Hot sauce on the tongue every time a dirty word is said. Homemade birthday cards thrown back in a child’s face with a disgusted “I expected more effort.” Hours sitting in front of the piano, trying to master a difficult composition, with no dinner or bathroom break. No sleepovers. No play dates. No grades lower than A’s. Calling a child “garbage.” Amy Chua, author of “Battle Hymn of a Tiger Mother” and professor of law at Yale University, has done it all in the name of parenting.
Moreover, her book and recent fame have certainly raised the question: is there such a thing as “overparenting?”
According to Communicare Counselor Rhonda Smillie, over-parenting can verge on the abusive when used in such a manner as Chua’s.
“Over-parenting can be abusive. It can also be protecting your children too much and making every decision for them,” Smillie said.
Mississippi law defines child abuse as any force that leaves a physical mark or results in neglect, including emotional and sexual abuse, exploitation and abandonment.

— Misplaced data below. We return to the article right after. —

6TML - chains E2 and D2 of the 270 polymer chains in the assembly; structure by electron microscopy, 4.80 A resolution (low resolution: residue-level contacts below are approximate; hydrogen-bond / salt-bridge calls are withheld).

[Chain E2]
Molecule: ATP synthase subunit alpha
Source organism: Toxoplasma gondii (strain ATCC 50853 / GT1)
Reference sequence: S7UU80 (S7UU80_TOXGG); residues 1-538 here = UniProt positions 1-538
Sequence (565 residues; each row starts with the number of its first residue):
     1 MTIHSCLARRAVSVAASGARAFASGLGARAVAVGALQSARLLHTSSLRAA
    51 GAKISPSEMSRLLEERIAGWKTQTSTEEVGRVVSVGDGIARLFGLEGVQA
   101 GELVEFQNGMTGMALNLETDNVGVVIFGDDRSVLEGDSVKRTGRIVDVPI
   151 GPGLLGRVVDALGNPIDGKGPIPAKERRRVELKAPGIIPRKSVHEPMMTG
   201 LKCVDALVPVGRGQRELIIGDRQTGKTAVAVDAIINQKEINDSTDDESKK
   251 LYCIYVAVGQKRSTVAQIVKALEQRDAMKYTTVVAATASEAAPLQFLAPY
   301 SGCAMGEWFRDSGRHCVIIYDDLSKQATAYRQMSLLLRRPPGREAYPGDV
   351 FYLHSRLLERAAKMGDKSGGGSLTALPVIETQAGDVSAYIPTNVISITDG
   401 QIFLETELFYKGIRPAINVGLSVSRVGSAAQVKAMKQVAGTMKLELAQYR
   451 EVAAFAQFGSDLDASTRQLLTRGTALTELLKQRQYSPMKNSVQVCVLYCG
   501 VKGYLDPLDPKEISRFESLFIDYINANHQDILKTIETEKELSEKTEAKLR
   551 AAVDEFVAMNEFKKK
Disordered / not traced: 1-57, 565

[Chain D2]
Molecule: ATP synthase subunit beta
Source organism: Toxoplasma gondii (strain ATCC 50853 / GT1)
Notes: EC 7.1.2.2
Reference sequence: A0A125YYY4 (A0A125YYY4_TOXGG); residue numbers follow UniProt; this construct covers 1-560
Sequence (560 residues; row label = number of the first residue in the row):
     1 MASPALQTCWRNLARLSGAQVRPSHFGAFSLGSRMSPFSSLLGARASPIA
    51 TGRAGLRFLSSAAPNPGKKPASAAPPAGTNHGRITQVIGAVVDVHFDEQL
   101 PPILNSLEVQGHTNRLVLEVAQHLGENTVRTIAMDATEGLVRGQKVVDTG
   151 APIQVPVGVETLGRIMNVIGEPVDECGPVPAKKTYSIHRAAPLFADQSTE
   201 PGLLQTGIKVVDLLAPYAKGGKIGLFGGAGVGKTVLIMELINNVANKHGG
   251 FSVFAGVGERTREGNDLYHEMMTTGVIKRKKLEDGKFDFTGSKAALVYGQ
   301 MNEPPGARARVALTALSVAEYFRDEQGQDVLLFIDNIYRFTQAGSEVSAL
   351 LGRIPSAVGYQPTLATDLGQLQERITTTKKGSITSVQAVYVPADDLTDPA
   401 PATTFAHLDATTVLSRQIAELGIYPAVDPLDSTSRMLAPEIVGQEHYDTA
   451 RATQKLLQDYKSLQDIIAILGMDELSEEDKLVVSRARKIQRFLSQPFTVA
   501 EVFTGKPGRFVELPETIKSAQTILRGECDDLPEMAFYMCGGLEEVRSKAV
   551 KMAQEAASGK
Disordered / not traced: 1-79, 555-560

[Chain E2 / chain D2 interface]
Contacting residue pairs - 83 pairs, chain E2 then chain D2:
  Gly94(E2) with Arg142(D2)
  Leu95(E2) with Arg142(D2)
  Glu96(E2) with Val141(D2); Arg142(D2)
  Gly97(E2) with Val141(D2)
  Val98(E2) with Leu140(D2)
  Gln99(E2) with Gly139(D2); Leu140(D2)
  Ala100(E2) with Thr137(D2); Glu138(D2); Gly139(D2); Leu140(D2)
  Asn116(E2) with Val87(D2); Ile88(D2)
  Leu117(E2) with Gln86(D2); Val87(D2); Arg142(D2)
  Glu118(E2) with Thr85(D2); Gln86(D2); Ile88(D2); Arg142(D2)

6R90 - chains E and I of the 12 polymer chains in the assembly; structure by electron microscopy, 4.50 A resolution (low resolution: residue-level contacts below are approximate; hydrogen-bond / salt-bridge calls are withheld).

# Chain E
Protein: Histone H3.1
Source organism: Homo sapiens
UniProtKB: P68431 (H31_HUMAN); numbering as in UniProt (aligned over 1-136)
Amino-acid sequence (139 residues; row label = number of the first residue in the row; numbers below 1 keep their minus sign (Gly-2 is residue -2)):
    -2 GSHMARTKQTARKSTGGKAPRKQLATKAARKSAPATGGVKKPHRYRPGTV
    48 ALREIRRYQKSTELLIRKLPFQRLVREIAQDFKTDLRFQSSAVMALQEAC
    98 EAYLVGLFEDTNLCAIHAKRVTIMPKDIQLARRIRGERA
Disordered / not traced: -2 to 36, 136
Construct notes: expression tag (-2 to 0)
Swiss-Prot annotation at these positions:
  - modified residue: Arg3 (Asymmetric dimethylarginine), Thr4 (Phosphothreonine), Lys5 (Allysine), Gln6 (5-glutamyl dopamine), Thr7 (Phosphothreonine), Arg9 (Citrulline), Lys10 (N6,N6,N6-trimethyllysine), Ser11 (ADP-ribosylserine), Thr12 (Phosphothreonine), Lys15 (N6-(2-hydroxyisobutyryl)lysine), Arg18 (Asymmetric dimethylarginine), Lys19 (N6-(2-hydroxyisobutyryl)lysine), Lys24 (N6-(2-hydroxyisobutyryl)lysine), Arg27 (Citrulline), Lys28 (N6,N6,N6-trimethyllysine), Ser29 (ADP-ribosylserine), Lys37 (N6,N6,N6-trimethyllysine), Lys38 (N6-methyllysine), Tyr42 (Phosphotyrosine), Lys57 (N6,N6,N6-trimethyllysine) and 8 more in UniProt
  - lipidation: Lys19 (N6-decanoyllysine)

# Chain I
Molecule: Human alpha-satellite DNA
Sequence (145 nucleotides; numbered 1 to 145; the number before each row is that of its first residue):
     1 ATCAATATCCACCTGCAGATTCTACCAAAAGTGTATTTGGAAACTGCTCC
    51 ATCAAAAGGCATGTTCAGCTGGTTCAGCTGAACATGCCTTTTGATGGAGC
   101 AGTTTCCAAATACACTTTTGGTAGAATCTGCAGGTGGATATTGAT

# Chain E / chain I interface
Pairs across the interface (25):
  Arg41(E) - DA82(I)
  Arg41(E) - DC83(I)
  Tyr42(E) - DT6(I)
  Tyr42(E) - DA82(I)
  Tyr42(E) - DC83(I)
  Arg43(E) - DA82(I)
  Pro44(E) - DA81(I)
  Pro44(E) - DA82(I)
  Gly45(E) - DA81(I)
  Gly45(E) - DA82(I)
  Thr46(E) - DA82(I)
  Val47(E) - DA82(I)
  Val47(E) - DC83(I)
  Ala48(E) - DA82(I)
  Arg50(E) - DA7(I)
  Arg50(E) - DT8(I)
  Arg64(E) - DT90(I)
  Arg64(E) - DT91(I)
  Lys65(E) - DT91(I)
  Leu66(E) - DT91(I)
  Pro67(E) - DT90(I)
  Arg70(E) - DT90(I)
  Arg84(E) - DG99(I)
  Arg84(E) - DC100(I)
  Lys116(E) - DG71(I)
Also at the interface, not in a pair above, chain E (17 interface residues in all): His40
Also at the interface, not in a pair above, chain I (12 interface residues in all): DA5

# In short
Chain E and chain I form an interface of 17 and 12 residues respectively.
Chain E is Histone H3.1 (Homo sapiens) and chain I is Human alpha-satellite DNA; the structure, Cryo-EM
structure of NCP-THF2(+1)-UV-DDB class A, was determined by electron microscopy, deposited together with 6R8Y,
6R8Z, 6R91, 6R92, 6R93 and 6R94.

“According to research, not nurturing the child and ensuring a healthy self-esteem is abusive,” Smillie said.
In an ideal parenting situation, however, natural consequences would still exist, Smillie said. A “parenting from the heart, not parenting from unrealistic expectations,” outlook makes for the best situation, Smillie said.
“The best type of parenting would naturally be one that respects the child as an individual as well as teaches them to be concerned about others,” Smillie said.
RULES AND CONSEQUENCES
Rules and consequences also play a large role in a healthy parent-child relation, but, in Smillie’s opinion, the main goal in parenting is to assure the child knows “beyond a shadow of a doubt that they are loved and wanted.”
“Parenting is hard,” Smillie said. “Even though there are thousands of books out there telling you how to parent, each child is different, and each situation is different.”